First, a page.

If you enjoy sanity, you obviously haven’t been to a D1 Improv show.
For those who don’t know, improvisation—improv for short—is “of-the-moment” action and play. The original improv group, which started about seven years ago, called themselves The Broadway Rejects. The group itself never hosted auditions for new members and stuck primarily with its initial founders, until Jenna Emerson started showing up to practices. After the other members of the group had graduated, Emerson carried on with the improv group.
Emerson decided to hold open auditions, and, with the help of graduate Robert Keene, the two began hosting auditions for the team. The pair received an extra push from professional improv performer and Seattle U graduate student Ben Lidgus, who joined the group in 2010.
Lidgus joined the Seattle professional improv group Jet City Improv when he was only 18 years old, and was able to use his experience to take the Seattle U team to the next level. He began coaching the team and aided the group in their practice and understanding of the popular comedic method.
Along with guidance from Lidgus, the team decided to change their name to D1 Improv in 2011, in accordance with the school’s switch to Division I sports.
D1 member and senior Arica Jeffery, who joined the team in 2011, reflected on Lidgus’ coaching. She said that her “favorite thing Lidgus ever said was the first day of practice: ‘We’re about to take being silly more seriously than you’ve ever taken it before.’”
Jeffery said that the group is usually joined by a group of 120 audience members at their performances. The team, which has grown from three to 13 students in the last few years, aims to demonstrate the importance of the spirit of improv.
“We work really hard to make sure we put on great shows for our awesome audience that is always coming out. We always want to make sure we are practicing at our best so we can perform at our best,” said James Cashman, one of the two rehearsal captains for the team.
D1 Improv previously performed in Wyckoff Auditorium, but was allowed the opportunity to use Pigott Auditorium last year. The group’s end-of-the-year performance this last spring quarter packed the auditorium, which shows how much the group has grown since its establishment and speaks to the popularity of the art form.
D1 Improv looks forward to another year of laughs and performances; the team’s first performance is tonight, Oct. 23, at 7 in Pigott Auditorium.
Senior McMurran, one of the team’s rehearsal captains, has been with the group since his freshman year. He wanted to be a part of a competitive and team-oriented activity, despite never taking part in improv.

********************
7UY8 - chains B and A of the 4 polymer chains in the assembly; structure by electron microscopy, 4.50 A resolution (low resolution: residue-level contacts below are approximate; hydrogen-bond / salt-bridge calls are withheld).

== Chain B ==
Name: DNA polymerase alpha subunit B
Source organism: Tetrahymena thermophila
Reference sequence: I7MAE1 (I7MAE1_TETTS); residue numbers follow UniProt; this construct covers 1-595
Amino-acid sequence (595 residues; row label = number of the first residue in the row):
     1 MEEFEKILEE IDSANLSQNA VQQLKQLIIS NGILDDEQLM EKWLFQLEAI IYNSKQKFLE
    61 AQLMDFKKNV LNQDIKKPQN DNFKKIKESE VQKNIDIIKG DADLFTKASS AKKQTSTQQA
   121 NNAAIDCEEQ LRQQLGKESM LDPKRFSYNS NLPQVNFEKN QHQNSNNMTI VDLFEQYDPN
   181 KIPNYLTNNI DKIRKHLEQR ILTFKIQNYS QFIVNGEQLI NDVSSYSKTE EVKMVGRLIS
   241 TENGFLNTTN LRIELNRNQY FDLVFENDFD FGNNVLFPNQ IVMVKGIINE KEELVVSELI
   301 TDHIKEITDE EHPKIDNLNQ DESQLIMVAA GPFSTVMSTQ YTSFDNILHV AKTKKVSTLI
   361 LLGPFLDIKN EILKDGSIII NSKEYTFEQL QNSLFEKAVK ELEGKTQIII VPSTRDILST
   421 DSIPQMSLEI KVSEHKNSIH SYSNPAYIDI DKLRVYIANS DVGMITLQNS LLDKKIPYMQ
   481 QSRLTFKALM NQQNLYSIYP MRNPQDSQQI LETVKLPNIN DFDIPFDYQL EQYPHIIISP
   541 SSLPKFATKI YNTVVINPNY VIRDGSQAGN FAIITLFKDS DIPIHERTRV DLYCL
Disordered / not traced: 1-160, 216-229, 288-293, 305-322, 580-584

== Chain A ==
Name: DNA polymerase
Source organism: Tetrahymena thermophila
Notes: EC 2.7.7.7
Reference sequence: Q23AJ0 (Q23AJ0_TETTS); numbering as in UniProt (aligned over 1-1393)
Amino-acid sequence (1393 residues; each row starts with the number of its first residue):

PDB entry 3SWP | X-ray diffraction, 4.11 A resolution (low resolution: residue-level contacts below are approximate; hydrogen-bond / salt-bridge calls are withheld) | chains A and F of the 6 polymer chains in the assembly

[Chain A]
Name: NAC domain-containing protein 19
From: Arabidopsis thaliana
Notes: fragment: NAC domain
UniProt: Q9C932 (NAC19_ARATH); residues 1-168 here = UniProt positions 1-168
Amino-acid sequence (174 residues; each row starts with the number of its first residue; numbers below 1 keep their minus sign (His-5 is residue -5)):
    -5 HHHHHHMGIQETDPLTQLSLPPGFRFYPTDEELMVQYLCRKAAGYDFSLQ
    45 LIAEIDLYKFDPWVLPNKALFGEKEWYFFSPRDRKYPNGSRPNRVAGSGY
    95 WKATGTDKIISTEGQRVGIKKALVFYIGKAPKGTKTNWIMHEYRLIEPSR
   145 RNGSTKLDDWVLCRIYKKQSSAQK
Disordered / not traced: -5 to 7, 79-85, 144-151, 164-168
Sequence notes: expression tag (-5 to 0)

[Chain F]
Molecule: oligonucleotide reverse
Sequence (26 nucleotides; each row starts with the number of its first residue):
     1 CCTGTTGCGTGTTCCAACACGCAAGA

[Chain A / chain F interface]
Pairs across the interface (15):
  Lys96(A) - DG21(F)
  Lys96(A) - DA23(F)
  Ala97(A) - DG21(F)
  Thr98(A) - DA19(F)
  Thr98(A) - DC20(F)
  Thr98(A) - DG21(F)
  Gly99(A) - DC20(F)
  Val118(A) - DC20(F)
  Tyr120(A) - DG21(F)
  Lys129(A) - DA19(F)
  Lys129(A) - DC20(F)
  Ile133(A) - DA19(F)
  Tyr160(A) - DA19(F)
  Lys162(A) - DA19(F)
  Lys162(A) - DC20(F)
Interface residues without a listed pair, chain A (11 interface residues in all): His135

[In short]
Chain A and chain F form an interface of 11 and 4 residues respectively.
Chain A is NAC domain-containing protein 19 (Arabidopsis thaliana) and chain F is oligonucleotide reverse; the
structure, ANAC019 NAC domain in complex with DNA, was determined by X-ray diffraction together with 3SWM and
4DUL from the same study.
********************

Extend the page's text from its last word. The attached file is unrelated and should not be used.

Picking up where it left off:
McMurran explains that improv helps him keep in touch with his imagination and allows him the ability to let out his emotions in a healthy way.
Junior Cashman is McMurran’s co-rehearsal captain and has also been a member of the improv group since his freshman year. He was part of an improv team at his high school and decided to continue with it when he
came to college.
He really enjoys his place on a team and his relationships with the other members.
“This is the first time ever, or at least for me, that I’ve been in an environment where everyone is clicking with each other so fast,” he said.
Sophomore Alexander joined the team this year and comes from a theater background. Alexander feels that the team is hilarious and great people to be around; he also feels D1 is laid back, low-stress
and always fresh.
“Our goal is to have fun together on stage and to make people laugh,” said Alexander.
Sophomore Erik Thorne is starting his second year with D1. He performed in high school with a group called Sanguine Humours.
Thorne’s performance strength is playing “the nut” or “the homeless man” on stage because he is committed to the quirky and eccentric demands of such a role.
Jeffery has been with D1 since her sophomore year. After enjoying improv in high school, she sought to continue the activity in her
“It’s really weird,” Jeffery said. “You can have fairies conquering mars in the name of Sauron. That’s happened on stage and to give that a satisfying ending when it’s become so weird is kind of difficult, but that’s what I’m good at.”
Senior Binford joined the team this past year after Cashman, his roommate, got involved. Binford had no experience, but has easily rolled with the punches and understood the importance of being aware of all the other
players on stage.
“It’s like listening to a choir,” said Binford. “You shouldn’t be able to pick out just one voice. It’s all about the team and pushing it forward—you succeed together.”